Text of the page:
Your local code will specify what kind of cable to run under the floor if it will be exposed from below. In most areas, NM cable is allowed in crawl spaces, but BX armored cable may be required for certain crawl spaces or basements. Run cable along sides of joists and top plates in a basement ceiling, or drill holes through joists.
Avoid running the cable across the tops of joists in an attic, unless you nail 1-by boards on each side as guard strips. (This requirement is waived for attics with no permanent stairs or ladder, except within 6 feet of the scuttle opening.)
Connect cable to metal boxes with approved metal or plastic connectors. Plastic boxes don't require separate connectors, but many have internal clamps. Leave about 12 inches of cable extending out of box for finish wiring.
If you have any 3-way or 4-way switches you will need to use cable with three conductors and a ground wire to connect them to the fixture or to each other. Cable for this purpose can be 14 gauge (14-3 w/G). Cable with three conductors is also used when a single cable carries two different circuits. This is called a multiwire circuit and requires 12-gauge wire (12-3 w/G). Multiwire circuits are most often used in kitchens and bathrooms.
After running cable between all boxes and back to the source (do not connect circuit breaker yet), strip sheathing from the ends protruding from boxes. Do not install fixtures yet, but make whatever connections can be made independently of fixtures. Blacken any white wires that are part of a switch loop. Use a low-voltage continuity tester to check pathways before having the work inspected and covering it.
Wiring to an Existing Circuit
You can wire one or two extra fixtures to an existing circuit that's not used to capacity and is properly wired itself (grounded, protected by circuit breaker, and having correct wire size). Do not make the actual connection until you have completed all finish wiring for the addition and the circuit is shut off.
The easiest connection is at a junction box, usually in the attic or crawl space. Connect all white neutral wires together and all black hot wires together. Connect ground wires together and , if the box is metal, ground it with a short pigtail of bare or green wire. The box must have a metal cover and be accessible.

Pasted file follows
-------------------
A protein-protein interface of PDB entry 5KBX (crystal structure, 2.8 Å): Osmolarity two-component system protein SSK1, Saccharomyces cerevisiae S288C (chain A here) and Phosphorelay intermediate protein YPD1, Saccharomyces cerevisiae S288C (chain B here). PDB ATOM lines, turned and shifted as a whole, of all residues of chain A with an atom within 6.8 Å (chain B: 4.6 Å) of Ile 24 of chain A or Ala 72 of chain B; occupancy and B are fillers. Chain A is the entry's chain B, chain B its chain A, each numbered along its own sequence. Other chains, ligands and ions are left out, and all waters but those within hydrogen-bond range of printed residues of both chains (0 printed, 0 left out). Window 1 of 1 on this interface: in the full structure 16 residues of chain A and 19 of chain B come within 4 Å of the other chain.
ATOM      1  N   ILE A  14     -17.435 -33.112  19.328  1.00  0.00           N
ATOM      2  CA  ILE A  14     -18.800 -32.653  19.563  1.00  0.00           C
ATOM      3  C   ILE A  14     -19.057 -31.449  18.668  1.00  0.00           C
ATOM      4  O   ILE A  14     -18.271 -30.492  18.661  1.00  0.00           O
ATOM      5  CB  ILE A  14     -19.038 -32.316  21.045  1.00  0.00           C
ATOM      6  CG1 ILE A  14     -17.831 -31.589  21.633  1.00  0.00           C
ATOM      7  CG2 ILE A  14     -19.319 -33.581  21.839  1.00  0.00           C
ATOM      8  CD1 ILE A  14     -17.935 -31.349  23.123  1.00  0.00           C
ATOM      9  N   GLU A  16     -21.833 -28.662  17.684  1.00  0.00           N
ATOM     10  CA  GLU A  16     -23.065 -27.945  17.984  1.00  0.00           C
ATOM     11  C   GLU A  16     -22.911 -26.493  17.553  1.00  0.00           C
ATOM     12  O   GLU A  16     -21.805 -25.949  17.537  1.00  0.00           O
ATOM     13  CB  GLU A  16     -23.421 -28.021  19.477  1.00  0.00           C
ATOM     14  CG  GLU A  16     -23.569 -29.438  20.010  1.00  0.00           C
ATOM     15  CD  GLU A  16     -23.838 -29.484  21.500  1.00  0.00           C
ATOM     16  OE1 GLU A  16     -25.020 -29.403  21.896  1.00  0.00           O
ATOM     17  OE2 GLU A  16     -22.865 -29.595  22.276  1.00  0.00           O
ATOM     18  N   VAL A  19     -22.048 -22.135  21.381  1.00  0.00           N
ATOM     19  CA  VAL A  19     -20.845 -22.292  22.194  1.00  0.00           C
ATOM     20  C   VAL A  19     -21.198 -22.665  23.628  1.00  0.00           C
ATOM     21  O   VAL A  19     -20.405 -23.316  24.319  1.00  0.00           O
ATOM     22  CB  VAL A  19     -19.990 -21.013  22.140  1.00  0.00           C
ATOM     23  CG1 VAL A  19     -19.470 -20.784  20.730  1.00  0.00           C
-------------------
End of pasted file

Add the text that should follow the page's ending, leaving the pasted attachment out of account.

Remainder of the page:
Wiring into an End-of-Run Receptacle
An end-of-run receptacle is an easy place to tie into a circuit, as long as the outlet isn't controlled by a switch. Run the new cable into the box. Then connect the two black wires to a black pigtail, the two white wires to a white pigtail, and the two ground wires to a grounding pigtail. Attach the receptacle to the pigtails. Include a second pigtail for grounding a metal box.
Wiring into a Middle-of-Run Receptacle
A middle-of-run box already has an incoming and an outgoing cable, in addition to a receptacle, so it will probably be necessary to gang an other box with it or deepen it with a box extender.
Run the new cable into the box and connect black wires, white wires, and ground wires to their respective pigtails and add another grounding pigtail for a metal box.
Wiring a Middle-of-Run Switch
If power comes directly to a switch, the box will have two cables coming info it, and you can connect new wiring. Do not tie a new circuit into a switch loop, which usually has only one cable.
Before turning off power, use a voltage tester to establish which black wire is the incoming hot source (be sure switch is off). Shut off power and disconnect that wire from switch. Tie black wire from new cable and short pigtail into it. Attach pigtail to switch. Connect ground wires with pigtail and neutral wires without one. Attach grounding pigtail to switch.
Finish Wiring Techniques
After the finish walls are installed and painted, add the electrical fixtures. Use the same techniques for connecting receptacles, switches, and lights as for any wiring project. See our Basic Wiring Techniques.